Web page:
In this month of celebrations in my beautiful country, I want to take the advantage to express gratitude to Eswatini and its people, for making me feel like home. Firstly, for showing me that there is plenty of kindness no matter the reason and the resources, secondly, for receiving me with care; for teaching me their culture and open the doors of their home with a smile and a hug. So much that even they have knocked my door to give me food, with so much effort, and as a proof of love. I would like to transmit somehow the esteem and gratitude to every person who I have had the luck to meet, for their smiles, the joy in the children’s eye and the story of each, who have had opened their hearts to me. 

Truly, for me is kind of hard to express in words how this experience has taught me to appreciate and see life in a different way, but if I try to define it, it would be smiles, hugs, (at this point, everyone think that in Chile we greet with hugs!), gestures, caress in the hair and face, simplicity, kindness, happiness for the simple things in life, among other things.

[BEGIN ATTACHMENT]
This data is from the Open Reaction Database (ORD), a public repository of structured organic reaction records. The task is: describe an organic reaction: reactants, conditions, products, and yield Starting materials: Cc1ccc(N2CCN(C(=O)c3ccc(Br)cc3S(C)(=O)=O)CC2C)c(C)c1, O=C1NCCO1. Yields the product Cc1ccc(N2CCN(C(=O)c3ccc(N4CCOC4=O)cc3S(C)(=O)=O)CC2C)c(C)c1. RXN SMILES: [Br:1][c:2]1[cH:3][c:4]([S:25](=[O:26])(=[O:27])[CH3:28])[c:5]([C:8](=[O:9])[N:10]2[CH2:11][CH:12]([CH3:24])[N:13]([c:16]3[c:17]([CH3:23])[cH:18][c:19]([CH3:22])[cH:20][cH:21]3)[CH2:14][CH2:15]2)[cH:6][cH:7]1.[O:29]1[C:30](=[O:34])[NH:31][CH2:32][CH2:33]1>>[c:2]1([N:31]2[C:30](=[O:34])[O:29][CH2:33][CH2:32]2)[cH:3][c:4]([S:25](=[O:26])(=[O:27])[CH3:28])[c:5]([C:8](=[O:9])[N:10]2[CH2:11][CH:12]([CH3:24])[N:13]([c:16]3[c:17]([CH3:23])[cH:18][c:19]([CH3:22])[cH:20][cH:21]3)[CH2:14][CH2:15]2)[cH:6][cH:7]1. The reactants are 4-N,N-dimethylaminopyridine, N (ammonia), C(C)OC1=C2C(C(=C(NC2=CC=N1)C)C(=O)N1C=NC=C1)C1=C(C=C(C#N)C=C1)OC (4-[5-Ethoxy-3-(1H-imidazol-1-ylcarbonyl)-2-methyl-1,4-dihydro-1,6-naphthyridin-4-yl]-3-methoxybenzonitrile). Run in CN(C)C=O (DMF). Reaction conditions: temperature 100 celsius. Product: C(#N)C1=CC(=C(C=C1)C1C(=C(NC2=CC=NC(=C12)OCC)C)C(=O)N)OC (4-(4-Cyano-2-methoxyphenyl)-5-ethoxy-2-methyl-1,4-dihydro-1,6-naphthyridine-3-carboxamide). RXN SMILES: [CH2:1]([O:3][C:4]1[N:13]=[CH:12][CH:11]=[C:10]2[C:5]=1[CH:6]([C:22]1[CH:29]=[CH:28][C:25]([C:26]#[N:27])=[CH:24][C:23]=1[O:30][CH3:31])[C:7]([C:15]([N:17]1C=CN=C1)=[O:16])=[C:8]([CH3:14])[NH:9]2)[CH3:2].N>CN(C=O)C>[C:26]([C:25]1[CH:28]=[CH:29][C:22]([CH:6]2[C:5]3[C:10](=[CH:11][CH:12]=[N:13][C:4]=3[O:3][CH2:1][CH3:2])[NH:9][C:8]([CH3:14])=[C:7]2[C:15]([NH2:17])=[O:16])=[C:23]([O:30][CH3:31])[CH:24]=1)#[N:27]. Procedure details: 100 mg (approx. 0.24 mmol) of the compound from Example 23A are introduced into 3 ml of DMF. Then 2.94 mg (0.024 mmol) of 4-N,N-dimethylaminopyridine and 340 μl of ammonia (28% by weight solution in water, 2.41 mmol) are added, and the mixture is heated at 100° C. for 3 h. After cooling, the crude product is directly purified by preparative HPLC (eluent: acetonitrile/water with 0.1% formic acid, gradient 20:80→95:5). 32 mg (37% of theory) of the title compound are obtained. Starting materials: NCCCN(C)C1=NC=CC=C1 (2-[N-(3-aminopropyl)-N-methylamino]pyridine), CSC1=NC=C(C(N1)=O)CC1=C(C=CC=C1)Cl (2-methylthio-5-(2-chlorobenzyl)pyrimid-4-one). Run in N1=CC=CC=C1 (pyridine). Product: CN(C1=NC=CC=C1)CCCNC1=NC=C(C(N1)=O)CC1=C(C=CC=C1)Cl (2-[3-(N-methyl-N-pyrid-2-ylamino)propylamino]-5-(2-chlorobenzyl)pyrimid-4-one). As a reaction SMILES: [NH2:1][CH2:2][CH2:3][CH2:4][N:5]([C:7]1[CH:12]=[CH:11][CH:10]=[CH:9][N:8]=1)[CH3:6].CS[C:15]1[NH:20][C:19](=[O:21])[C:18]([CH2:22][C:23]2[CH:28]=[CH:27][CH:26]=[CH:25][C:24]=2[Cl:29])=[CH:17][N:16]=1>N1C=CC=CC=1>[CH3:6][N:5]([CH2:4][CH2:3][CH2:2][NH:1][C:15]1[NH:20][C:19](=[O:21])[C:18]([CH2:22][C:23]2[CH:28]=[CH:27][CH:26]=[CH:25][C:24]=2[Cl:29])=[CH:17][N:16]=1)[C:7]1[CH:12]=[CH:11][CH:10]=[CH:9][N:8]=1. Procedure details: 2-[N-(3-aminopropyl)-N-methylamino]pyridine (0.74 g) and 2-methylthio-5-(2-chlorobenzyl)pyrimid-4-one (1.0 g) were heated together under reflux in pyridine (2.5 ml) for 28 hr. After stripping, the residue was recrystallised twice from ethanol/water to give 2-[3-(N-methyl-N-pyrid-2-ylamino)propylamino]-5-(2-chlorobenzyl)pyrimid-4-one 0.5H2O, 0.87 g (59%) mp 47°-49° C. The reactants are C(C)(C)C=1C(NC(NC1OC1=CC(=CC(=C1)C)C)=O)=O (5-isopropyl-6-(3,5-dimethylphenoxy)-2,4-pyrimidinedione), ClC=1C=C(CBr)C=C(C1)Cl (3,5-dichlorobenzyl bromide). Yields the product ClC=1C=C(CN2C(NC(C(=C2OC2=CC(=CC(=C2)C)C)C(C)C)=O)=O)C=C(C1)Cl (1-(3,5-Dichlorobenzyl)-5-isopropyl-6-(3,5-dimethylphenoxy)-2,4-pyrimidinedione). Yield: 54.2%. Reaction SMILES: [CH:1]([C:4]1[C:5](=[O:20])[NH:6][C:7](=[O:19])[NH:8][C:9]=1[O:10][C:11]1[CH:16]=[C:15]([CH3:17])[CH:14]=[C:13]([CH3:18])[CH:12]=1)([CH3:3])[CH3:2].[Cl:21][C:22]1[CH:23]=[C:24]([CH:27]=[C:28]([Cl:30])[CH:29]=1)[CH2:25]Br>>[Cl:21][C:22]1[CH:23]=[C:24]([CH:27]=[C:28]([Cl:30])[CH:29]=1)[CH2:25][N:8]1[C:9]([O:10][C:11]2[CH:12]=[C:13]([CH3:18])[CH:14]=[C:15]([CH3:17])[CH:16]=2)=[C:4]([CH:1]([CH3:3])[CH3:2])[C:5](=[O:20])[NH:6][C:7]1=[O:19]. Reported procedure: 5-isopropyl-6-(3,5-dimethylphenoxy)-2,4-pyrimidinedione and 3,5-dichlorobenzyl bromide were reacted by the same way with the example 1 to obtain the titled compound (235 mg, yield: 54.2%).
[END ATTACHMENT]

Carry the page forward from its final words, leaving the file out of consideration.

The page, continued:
On the other hand, the affection of children is so pure and honest, despite that most of the children of St. Joseph Home, are in a disability situation, and the majority were abandoned by their parents, they still show their love from the first second. 

On the part of adults, who I had the opportunity to share as much as the children, they are people rich in spirit, which they show in their daily life. They are human’s beings so grateful for what they have, and that is right and proper to live. Despite that, they care for each other, the neighbors and the defenseless. Therefore, that is what makes special people from Eswatini, and I think that is exactly what we need to learn and imitate. 

During this time, I could relate a lot with my neighbors, while we wash our cloth, or when we go to search for water to cook and showering. I think that in those minutes, doing simple things is when the best conversations and laughter had taken place. Even, one day, they lend me some traditional African cloth to assist to “Umhlanga Reed Dance Eswatini”, that is a celebration where the king chooses a new wife, who is added to the other currently 17 wives. To me, that celebration was a unique experience to feel closer to the Eswatini culture and be one of them. 

Finally, I would like to thank the Africa Dream Foundation and every one of the partners who make all of this possible, and to the people who participate every day in our raise fund events, as my best friend said, “not everything has a price… some things don’t have measurable value”. And this is the experience here in Africa, learning that you don’t get from a book, neither buy it, just to live it and carry with you forever.